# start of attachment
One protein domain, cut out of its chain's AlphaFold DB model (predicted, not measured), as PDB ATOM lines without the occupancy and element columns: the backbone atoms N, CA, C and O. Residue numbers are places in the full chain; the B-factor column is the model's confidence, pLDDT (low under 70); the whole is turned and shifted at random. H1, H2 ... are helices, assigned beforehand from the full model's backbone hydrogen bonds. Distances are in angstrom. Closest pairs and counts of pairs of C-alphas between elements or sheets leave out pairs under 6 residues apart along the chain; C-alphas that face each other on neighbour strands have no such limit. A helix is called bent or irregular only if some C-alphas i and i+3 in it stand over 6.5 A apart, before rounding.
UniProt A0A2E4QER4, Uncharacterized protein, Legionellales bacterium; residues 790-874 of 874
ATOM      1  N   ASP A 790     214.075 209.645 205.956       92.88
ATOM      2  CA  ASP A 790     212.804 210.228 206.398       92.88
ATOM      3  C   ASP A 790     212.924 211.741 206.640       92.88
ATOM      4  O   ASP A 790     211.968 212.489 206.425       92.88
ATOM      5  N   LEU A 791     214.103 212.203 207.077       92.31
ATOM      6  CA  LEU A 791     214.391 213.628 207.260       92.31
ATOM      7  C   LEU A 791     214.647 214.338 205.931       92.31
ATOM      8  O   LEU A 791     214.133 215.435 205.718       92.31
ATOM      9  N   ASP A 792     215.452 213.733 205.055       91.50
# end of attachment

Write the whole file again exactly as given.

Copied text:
One protein domain, cut out of its chain's AlphaFold DB model (predicted, not measured), as PDB ATOM lines without the occupancy and element columns: the backbone atoms N, CA, C and O. Residue numbers are places in the full chain; the B-factor column is the model's confidence, pLDDT (low under 70); the whole is turned and shifted at random. H1, H2 ... are helices, assigned beforehand from the full model's backbone hydrogen bonds. Distances are in angstrom. Closest pairs and counts of pairs of C-alphas between elements or sheets leave out pairs under 6 residues apart along the chain; C-alphas that face each other on neighbour strands have no such limit. A helix is called bent or irregular only if some C-alphas i and i+3 in it stand over 6.5 A apart, before rounding.
UniProt A0A2E4QER4, Uncharacterized protein, Legionellales bacterium; residues 790-874 of 874
ATOM      1  N   ASP A 790     214.075 209.645 205.956       92.88
ATOM      2  CA  ASP A 790     212.804 210.228 206.398       92.88
ATOM      3  C   ASP A 790     212.924 211.741 206.640       92.88
ATOM      4  O   ASP A 790     211.968 212.489 206.425       92.88
ATOM      5  N   LEU A 791     214.103 212.203 207.077       92.31
ATOM      6  CA  LEU A 791     214.391 213.628 207.260       92.31
ATOM      7  C   LEU A 791     214.647 214.338 205.931       92.31
ATOM      8  O   LEU A 791     214.133 215.435 205.718       92.31
ATOM      9  N   ASP A 792     215.452 213.733 205.055       91.50